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Real estate developer Kelly Doran enters Senate race
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DFLer Kelly Doran entered the U.S. Senate race Sunday, hoping to succeed Mark Dayton, who is not running for re-election. (MPR Photo/William Wilcoxen)
A political newcomer who calls himself a centrist Democrat has entered the race for the U.S. Senate seat being vacated by Mark Dayton. Twin Cities real estate developer Kelly Doran announced his candidacy Sunday at a construction site in Oakdale, where his company is building a shopping center. Doran says officials in Washington have been fiscally immoral by saddling future generations with mountains of debt.

Oakdale, Minn. — Kelly Doran admits that name recognition is not a strong suit in his Senate campaign. But he says he's ready to commit 17 months and a piece of his personal fortune to overcome his obscurity.

"I have been a builder for 20 years," Kelly proclaimed to a crowd of supporters. "Not just a builder of buildings like the ones that surround us here today, but a builder of community spirit and pride. A builder of thousands of union jobs. A builder of hundreds of millions of dollars in tax base that supports our schools and local governments. A builder of bringing people together and believing that we are stronger when we work together."

Doran says he and his business partner own more than three million square feet of shopping centers in Minnesota. But he's taking a leave of absence from his business to focus on becoming the successor to Democratic Sen. Mark Dayton, who is not seeking re-election in 2006.

In kicking off his campaign, Doran talked most about his family and about economic issues, especially the federal government's deficit spending.

Someone must put a stop to this red and blue adversarial insanity that goes on in Washington D.C. We are not red and blue. We are Americans.
- DFL U.S. Senate candidate Kelly Doran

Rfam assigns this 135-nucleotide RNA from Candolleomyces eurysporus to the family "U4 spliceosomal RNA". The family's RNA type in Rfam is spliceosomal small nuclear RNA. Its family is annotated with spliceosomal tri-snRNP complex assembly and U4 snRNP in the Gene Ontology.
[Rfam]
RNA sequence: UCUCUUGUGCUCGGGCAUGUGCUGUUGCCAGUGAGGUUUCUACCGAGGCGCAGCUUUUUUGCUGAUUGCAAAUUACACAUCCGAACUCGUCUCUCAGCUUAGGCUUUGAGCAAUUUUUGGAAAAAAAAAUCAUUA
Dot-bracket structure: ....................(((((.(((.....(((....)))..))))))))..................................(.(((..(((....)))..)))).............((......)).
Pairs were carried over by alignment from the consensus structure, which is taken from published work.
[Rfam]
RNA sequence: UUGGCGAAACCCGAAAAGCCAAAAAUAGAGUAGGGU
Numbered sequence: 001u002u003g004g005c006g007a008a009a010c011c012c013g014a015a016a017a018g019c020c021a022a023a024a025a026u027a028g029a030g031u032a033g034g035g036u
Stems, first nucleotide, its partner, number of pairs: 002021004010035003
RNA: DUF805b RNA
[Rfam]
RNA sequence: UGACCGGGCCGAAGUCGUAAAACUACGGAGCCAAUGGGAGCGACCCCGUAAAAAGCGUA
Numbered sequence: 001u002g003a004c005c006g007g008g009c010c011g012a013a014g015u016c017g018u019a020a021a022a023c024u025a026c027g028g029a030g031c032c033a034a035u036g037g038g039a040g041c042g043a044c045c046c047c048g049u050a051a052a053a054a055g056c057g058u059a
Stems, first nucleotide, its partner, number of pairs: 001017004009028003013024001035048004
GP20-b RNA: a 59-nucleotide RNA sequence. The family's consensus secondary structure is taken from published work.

"Day after day, the politicians in Washington add mountains of debt onto the shoulders of our children," said Doran. "What happened to the American tradition of one generation leaving a better world and a better opportunity for the next generation?"

Doran says he is a lifelong Democrat. He made it clear, though, that he is in the moderate wing of the party. His campaign staff includes John Wodele, the former spokesman for Independence Party Gov. Jesse Ventura.

Doran says the practice of promoting junior politicians to senior politicians has not served the country well. He spoke of the need to send citizens to Washington to put the nation's interests ahead of partisanship.

"Someone must put a stop to this red and blue adversarial insanity that goes on in Washington D.C. We are not red and blue. We are Americans," said Doran. "The children who suffer from this fiscal insanity and irresponsibility don't know if they live in a red state or a blue state. They only know that when they're hungry, it's hard to concentrate in the classroom. And when they're sick, they should be able to go to the doctor."

Doran declined to be specific about the size of his personal fortune, or how much of it he's prepared to spend on his Senate bid. He joins Hennepin County Attorney Amy Klobuchar in campaigning to be the Democrat on the November 2006 Senate ballot. Doran hasn't decided whether to seek the party endorsement, while Klobuchar says she won't run in the primary if she's not endorsed.

Klobuchar says she welcomes Doran to the race and is not threatened by his wealth.

"This has happened all over the country, where you have self-funders, people who are multi-millionaires that get into politics that have never been involved before. They haven't always fared that well," said Klobuchar. "I'm just running a grassroots campaign. I'm not a millionaire and I know I need to raise millions of dollars, but we're doing that one call at a time."

Child safety advocate Patty Wetterling is also raising money for a possible Senate race, but has not declared herself a candidate. Political scientist Larry Jacobs, the Mondale Chair at the University of Minnesota's Humphrey Institute of Public Affairs, says Doran's wealth can help him overcome his lack of name recognition and makes him formidable in the Democratic race.

"His deep pockets represent his biggest advantage at this point," Jacobs says. "Other candidates coming into the race have much higher name recognition and established records, and support among the Democratic faithful. He doesn't have that. What he brings is deep pockets and a pretty sure sense that there's going to be room for him in this fight to stake out an alternative."

While Democrats are girding for a lengthy battle for their spot on the Senate ballot, Republicans seem to have already settled on 6th District Congressman Mark Kennedy as their candidate. Kennedy's leading Republican rivals have already stepped aside, and Jacobs says that puts the GOP in a good position as the party tries to capture Dayton's Senate seat.

"The Republicans, a year and a half out from the fall 2006 election, are focusing on 2006," says Jacobs. "The Democrats are focusing on each other. So, you've got to raise questions about whether the Democrats are going to end up beating themselves up before they even get to the main event."

A spokeswoman for Kennedy said the congressman is focused on his own campaign and had no comment on Kelly Doran's candidacy.

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